In this article, I will complete the gallbladder trilogy with treatment resources for people suffering from symptoms following gallbladder removal due to postcholecystectomy syndrome.
Dietary Basics Postcholecystectomy
Regardless of your postcholecystectomy symptoms or diagnosis, it is very important to follow certain dietary rules now that your body no longer has a gallbladder. The foods your body will have the most difficulty digesting are fats, even healthy fats, due to the change in bile consistency and flow, since bile is necessary for digesting fats. Therefore, a low-fat diet is always recommend postcholecystectomy.
You may have difficulty digesting proteins and high cholesterol foods like dairy and eggs as well. However, I don’t recommend limiting your protein intake. Instead, space proteins out and eat them several times a day and not with a fatty meal. Frequent, small meals will be easier on your digestive system after cholecystectomy. In other words, do not overeat!
Postcholecystectomy patients will have a more difficult time digesting long-chain triglycerides (LCTs) as opposed to medium-chain triglycerides (MCTs). The fats in our food are composed almost entirely of LCTs. When we consume fats composed of LCTs they travel through the stomach and into the intestinal wall. It is in the intestines where most of fat digestion occurs. Pancreatic enzymes and bile are necessary for the digestion of LCT fats.
MCT fats are processed differently. After eating a fat containing MCTs, such as coconut oil, it travels through the stomach and into the small intestine. However, since MCTs digest quickly, by the time they leave the stomach and enter the intestinal tract, they are already broken down into individual fatty acids and do not need pancreatic enzymes or bile for digestion.
Therefore, as your bile output and consistency may be compromised as a person without a gallbladder, stick to MCT fats like coconut oil and palm kernel oil. Butter, whole milk, and cheese all contain MCT fat but they also may contain a high amount of LCT fat. Limit these. Otherwise “healthy fats” may not be so healthy. Foods touted as healthy fats like avocado, olive oil, nuts, and fatty fish may not be so healthy for a postcholecystectomy patient.
Keep in mind that although MCT oils are great alternatives for cooking and acquiring fat for energy, it is well-known that MCTs are not a good source of essential fatty acids. Therefore, if your diet is high in MCTs, you will want to supplement essential fatty acids like Omega 3 and 6. Supplementing with an Omega 3 supplement like fish oil will likely benefit all cholecystectomy patients.
If you are experiencing unexplained symptoms and suspect certain foods may be the culprit, I suggest starting a food and symptom diary. Food diaries are easy tools to identify trigger and safe foods. The most common problematic foods for postcholecystectomy sufferers are: fried foods, spicy foods, fatty and oily foods, coffee and anything with caffeine, chocolate, red meat and pork, alcohol, some fruits especially acidic fruits, and difficult-to-digest raw vegetables.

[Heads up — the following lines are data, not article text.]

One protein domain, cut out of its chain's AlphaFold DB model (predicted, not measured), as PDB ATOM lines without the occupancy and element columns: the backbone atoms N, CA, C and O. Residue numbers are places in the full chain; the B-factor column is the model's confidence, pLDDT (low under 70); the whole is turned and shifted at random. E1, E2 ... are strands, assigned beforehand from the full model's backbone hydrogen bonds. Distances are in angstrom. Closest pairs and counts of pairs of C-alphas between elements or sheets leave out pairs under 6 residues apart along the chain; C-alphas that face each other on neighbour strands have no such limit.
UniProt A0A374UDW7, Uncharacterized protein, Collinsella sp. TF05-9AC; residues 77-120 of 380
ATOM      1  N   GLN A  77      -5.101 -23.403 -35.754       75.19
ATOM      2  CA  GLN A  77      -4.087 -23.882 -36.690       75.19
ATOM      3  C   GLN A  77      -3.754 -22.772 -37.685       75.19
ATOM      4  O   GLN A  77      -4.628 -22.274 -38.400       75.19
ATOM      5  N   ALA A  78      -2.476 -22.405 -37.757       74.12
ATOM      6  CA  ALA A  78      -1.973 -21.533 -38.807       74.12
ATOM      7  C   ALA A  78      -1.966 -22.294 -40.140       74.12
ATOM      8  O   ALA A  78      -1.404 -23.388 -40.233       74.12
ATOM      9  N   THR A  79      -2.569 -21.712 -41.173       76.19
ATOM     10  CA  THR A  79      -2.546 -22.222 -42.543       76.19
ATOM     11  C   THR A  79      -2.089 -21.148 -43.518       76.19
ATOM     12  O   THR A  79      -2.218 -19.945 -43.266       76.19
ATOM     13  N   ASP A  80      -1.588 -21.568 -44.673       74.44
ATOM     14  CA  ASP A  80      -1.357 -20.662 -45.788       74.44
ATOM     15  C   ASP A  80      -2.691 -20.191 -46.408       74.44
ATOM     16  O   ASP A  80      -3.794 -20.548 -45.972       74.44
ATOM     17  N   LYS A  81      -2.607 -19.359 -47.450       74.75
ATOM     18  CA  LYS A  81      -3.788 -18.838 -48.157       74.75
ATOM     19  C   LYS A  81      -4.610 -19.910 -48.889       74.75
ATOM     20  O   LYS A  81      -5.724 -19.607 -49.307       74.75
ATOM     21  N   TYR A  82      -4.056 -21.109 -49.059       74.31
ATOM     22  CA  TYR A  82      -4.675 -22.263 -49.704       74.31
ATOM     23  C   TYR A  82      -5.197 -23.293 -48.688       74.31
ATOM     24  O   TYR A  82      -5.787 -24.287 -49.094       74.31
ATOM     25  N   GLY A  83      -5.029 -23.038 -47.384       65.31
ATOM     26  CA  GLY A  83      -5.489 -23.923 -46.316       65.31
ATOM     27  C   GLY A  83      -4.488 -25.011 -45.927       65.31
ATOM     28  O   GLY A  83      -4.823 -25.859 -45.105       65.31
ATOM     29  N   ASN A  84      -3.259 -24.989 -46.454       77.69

Along with a low-fat diet, gastroenterologists and dieticians often recommend trying a FODMAP diet. It is usually reserved for irritable bowel syndrome, but some with other postcholecystectomy conditions find it helpful. FODMAP stands for Fermentable Oligosaccharides, Disaccharides, Monosaccharides and Polyols. These foods contain difficult-to-digest sugars and fibers that can cause bowel problems like excess gas, painful bloating, and constipation or diarrhea.
Liver-Healing Vegetables and Fruits
The juice of certain vegetables can do wonders for the liver and biliary system. Beets, apples, and ginger all support bile formation. Beets are probably the best vegetable for your liver as they are a high-antioxidant vegetable that contain important substances like betaine, betalains, fiber, iron, betacyanin, folate, and betanin.
Pectin, which is a fiber found in beets, can also help clean the toxins that have been removed from the liver, allowing them to be flushed out of the system instead of reabsorbed by the body. Betaine is the substance that encourages the liver cells to get rid of toxins. Additionally, betaine acts to defend the liver and bile ducts, which are important if the liver is to function properly. This substance is also said to decrease the risk of coronary and cerebral artery disease.
Apples contain malic acid which helps to open the bile ducts that run through your liver and reportedly soften and release gallstones. Apples are also high in pectin.
Ginger is reported to increase gut motility and bile production. You can add ginger to food dishes or eat it raw. I prefer to juice ginger and drink a small amount of the extract. The extract can also be added to juiced fruits and vegetables. Be careful, though, as ginger is spicy and pungent. You only need a small amount.
Lemon is purported to benefit the liver as well. The high citrate content in lemon increases the liver’s ability to remove toxins. In addition, lemon contains a bioflavonoid called hesperidin, which protects the liver from damage, assists with digestion in the stomach (enhancing the effect of stomach acid), and inhibits fat synthesis.